Water choice – could competition meet households’ expectations?

With the Government still pondering whether to give households in England a choice over their retail water supplier, CCWater’s Chief Executive Tony Smith explains why the market may struggle without the lure of substantial savings for customers. This article first appeared in magazine Utility Week.

Almost a year on from first tabling its proposals, the Government may soon make a decision that will have big implications for the water industry and its customers.

Giving households in England the freedom to switch their water retailer would represent a major shift in the water consumer landscape, eclipsing the impact of non-household competition which will open up choice to 1.2 million eligible customers from next April.

Last month Ofwat published its review of the costs and benefits of household competition, which is likely to be instrumental in shaping the Government’s final decision. But instead of providing clear answers for Ministers, one could argue the regulator’s findings have muddied the waters. That’s why we have written to Ofwat setting out our concerns.

What is indisputable is that the majority of households have told us and Ofwat they want choice. On that basis we would love to see a thriving, active market delivering better prices and services for customers. But the inescapable truth is that the retail water market cannot deliver the bill savings that customers want. Ofwat’s own research revealed as little as 2 per cent of customers would be tempted to switch for an annual saving of £4 to £8. This is the amount that households might reasonably expect to save from retail competition and was used in the customer research carried out by Ofwat and CCWater. Our research suggested around 6 per cent might switch for the same amount, and most customers would want to save at least £40 – the whole of the retail component of the bill.

But this compelling evidence appears to have been almost overlooked in Ofwat’s final analysis and the four potential scenarios it has presented to Government. Some of these contain very optimistic assumptions. How likely is it we will see up to 12.5 per cent of customers switching for a modest saving of £8 a year? Switching rates in gas and electricity markets have run at around 12 to 18 per cent, despite energy offering savings that can sometimes run into hundreds of pounds.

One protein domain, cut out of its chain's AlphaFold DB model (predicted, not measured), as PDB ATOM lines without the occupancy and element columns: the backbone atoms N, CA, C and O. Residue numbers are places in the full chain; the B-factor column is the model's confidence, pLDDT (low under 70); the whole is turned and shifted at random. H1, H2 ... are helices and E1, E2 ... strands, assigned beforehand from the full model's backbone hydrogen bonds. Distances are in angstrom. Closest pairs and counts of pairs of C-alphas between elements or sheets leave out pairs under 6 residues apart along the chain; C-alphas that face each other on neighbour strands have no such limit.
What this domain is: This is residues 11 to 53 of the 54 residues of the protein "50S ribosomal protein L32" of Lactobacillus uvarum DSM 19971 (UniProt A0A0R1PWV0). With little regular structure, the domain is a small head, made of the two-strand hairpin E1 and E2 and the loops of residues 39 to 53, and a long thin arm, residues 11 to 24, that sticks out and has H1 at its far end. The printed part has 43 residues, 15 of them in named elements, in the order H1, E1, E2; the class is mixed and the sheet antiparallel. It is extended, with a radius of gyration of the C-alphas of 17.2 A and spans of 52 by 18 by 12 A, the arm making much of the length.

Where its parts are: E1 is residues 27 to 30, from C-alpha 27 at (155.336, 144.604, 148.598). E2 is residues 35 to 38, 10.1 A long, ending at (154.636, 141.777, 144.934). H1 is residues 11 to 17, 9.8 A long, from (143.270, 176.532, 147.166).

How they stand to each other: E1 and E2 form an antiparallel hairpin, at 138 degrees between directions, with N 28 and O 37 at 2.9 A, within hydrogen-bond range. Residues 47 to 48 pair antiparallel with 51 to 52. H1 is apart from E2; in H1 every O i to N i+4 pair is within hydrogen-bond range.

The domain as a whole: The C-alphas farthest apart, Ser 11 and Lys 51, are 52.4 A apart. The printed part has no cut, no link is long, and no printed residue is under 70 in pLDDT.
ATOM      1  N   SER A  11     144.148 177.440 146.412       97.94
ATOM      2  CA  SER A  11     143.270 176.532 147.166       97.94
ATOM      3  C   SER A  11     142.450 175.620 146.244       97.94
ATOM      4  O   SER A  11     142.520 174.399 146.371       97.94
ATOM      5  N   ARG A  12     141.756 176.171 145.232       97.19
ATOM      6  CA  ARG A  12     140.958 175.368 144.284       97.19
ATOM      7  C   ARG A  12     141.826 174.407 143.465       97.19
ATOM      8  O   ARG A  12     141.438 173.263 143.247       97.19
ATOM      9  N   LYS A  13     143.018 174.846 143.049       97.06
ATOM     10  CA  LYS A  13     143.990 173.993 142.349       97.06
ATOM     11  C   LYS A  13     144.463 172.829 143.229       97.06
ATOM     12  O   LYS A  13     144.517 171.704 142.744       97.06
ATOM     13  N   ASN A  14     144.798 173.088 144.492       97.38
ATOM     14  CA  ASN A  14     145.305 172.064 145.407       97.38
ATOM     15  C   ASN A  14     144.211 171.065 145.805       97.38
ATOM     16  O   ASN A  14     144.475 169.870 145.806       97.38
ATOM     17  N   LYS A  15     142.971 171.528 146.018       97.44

Surprisingly, Ofwat also doesn’t make clear to the Government which of the four scenarios it considers to be the most likely. Given that two of these could result in a very marginal gain or an increase in bills for customers, the Government should be given clearer direction from the regulator on what it thinks are the most likely scenarios.

Low switching rates could well dilute any competitive rivalry in the market and increase the risk of poor service, more complaints and higher prices. This might mean that it’s necessary to continue to regulate the market.

Our greatest concern is that without the lure of substantial savings, very large numbers of customers – and particularly the most vulnerable and expensive to serve – will not engage in the market. That in turn could result in higher bills for these households. A market that doesn’t work for all customers would also damage trust and confidence in the sector, as it has done in energy, and damage the reputation of those regulating it.

Ultimately it will be for the Government to decide the way forward but the opening of the non-household market in England next April presents us with the chance to make a more informed choice. We have a golden opportunity to watch and learn from how small and medium-sized businesses engage with the market. This would provide us with more robust evidence to inform the timing and development of a household market that works for all customers, not just the few who might engage with it.

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